Climate change has been blamed for a dizzying array of absurd woes, from the dwindling number of customers at Bulgarian brothels to the death of the Loch Ness monster. Most of us can see through these silly headlines, but it’s far harder to parse the more serious claims when they’re repeated in good faith by well-meaning campaigners. Consider the recent assertion by Unicef’s Bangladesh head of mission that climate change leads to an increase in child marriages. Between 2011 and 2020 globally, more than 140 million girls under the age of 18 will become brides, leading to curtailed education...

30 Aug2017

After Harvey: Are record-breaking storms the new normal?

Published by France 24

In order to help future victims of hurricanes, focusing on climate change is the most expensive way to help the fewest people. Instead, we should focus on better infrastructure, porous surfaces, drainage, levees and dams, better building codes, and better zoning, as Lomborg explains on France24.

30 Aug2017

The Economist asks: Bjorn Lomborg

Published by The Economist Asks

Bjorn Lomborg joined The Economist's podcast The Economist asks to discuss the question: "Poverty, health, education or climate change: where should governments spend their money?" Within each of these areas, some solutions are better than others: shouldn't we do the smart ones first?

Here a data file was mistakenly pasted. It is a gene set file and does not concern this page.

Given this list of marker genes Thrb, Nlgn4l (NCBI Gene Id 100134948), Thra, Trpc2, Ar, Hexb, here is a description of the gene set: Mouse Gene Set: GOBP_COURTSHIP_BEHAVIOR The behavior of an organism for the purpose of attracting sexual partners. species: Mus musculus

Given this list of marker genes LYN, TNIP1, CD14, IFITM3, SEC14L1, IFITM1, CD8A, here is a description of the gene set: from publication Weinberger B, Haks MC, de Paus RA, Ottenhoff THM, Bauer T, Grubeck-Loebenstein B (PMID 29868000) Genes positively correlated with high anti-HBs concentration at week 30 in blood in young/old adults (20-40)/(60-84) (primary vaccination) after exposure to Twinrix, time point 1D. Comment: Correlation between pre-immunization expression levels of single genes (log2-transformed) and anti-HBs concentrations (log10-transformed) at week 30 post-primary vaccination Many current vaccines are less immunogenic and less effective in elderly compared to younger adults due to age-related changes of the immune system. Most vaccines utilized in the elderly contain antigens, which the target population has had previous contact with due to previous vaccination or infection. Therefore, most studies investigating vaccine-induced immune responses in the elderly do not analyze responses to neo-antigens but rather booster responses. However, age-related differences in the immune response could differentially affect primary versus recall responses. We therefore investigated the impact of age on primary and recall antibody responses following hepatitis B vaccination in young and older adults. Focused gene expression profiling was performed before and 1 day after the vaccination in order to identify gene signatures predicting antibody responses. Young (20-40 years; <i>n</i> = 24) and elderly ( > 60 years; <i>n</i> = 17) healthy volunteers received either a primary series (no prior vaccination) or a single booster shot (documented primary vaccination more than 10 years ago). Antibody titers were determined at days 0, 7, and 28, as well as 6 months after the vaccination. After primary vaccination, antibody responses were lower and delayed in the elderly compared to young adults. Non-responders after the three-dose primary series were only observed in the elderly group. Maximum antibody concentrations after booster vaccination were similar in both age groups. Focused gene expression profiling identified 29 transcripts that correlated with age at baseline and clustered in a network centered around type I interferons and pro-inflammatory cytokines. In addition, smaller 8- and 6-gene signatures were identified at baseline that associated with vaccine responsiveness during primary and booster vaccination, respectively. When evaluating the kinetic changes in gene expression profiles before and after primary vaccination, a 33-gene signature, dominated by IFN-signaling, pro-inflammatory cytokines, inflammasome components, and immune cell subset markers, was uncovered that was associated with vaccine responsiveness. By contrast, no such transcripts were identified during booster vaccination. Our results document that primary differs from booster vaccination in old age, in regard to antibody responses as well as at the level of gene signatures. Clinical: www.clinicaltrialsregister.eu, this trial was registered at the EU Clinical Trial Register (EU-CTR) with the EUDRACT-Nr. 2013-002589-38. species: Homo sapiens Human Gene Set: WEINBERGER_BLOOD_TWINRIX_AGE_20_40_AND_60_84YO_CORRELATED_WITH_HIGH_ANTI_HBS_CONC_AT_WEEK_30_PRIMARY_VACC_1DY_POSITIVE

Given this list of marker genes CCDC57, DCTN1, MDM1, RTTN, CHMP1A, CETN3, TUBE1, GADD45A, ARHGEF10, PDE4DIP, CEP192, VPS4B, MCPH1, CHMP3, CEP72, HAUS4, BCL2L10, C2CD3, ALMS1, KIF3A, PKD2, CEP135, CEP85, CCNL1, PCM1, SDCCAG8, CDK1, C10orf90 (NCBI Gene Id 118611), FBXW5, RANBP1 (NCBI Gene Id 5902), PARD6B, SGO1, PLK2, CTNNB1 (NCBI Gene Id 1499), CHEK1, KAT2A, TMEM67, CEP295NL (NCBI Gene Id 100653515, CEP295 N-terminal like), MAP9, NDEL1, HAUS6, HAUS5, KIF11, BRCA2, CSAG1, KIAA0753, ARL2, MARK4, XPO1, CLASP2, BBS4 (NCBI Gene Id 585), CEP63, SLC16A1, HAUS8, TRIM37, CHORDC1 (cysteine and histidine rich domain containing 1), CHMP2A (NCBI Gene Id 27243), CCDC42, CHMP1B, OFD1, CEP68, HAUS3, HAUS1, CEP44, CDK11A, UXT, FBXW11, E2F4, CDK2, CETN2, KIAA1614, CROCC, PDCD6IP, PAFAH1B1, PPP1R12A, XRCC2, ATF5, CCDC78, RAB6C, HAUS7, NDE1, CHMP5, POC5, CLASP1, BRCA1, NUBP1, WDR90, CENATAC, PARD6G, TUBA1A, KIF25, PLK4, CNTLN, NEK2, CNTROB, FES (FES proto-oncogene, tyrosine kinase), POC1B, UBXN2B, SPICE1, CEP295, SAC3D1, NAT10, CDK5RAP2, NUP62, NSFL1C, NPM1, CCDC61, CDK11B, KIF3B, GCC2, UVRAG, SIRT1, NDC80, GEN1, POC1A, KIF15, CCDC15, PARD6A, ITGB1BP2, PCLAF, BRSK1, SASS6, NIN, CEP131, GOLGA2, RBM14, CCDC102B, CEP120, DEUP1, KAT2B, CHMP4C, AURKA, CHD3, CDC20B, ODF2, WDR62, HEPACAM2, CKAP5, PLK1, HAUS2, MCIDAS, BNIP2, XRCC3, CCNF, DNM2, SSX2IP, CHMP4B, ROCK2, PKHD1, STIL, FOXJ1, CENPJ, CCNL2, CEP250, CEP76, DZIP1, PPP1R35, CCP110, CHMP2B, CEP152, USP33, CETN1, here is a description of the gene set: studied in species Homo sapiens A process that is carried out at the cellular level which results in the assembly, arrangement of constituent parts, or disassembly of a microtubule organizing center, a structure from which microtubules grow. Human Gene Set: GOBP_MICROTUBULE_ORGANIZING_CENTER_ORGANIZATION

26 Aug2017

How alarmist rhetoric warps climate policy

Published by The Australian

Promoting his climate change film An Inconvenient Sequel, former US vice-president Al Gore likes to say that the nightly news has become “a nature hike through the Book of Revelations”. He’s not the only one touting an apocalypse. In a much-shared story, New York magazine warned that famine, economic collapse and “a sun that cooks us” will happen as soon as the end of this century, as “parts of the Earth will likely become uninhabitable, and other parts horrifically inhospitable”.

24 Aug2017

La comida ecológica, hasta 660 euros más cara al año

Published by El Comercio

La nutricionista Rocío Pastor enumera los pros y contras de un estilo de vida que «comenzó con la cultura hippie» y que ahora «tiene un público con un nivel económico medio-alto». Los productos ecológicos son alimentos que no presentan ninguna alteración genética. Se cultivan respetando la naturaleza. No utilizan pesticidas, fungicidas o productos químicos. Por moda, por concienciación medio ambiental o por salud, «cada vez más gente se une a esta corriente», según cuenta la nutricionista Rocío Pastor. Un estilo de vida que ha evolucionado desde su auge en los años 70, gracias al movimiento...

22 Aug2017

Aprender com a malária

Published by Los Negócios

Num mundo onde não há falta de boas causas, fazer o melhor bem possível exige que nos concentremos nas melhores oportunidades primeiro. É uma das melhores histórias não contadas nos anais do desenvolvimento: foram feitos grandes avanços contra a malária, uma doença outrora endémica em todo o mundo e que, mais recentemente, continua a ser um flagelo nos países em desenvolvimento. Ao longo dos últimos 15 anos, foram salvos mais de seis milhões de vidas. Melhor ainda, as lições desse sucesso podem – e devem - ser aplicadas a outros grandes desafios do desenvolvimento. A malária é provocada por...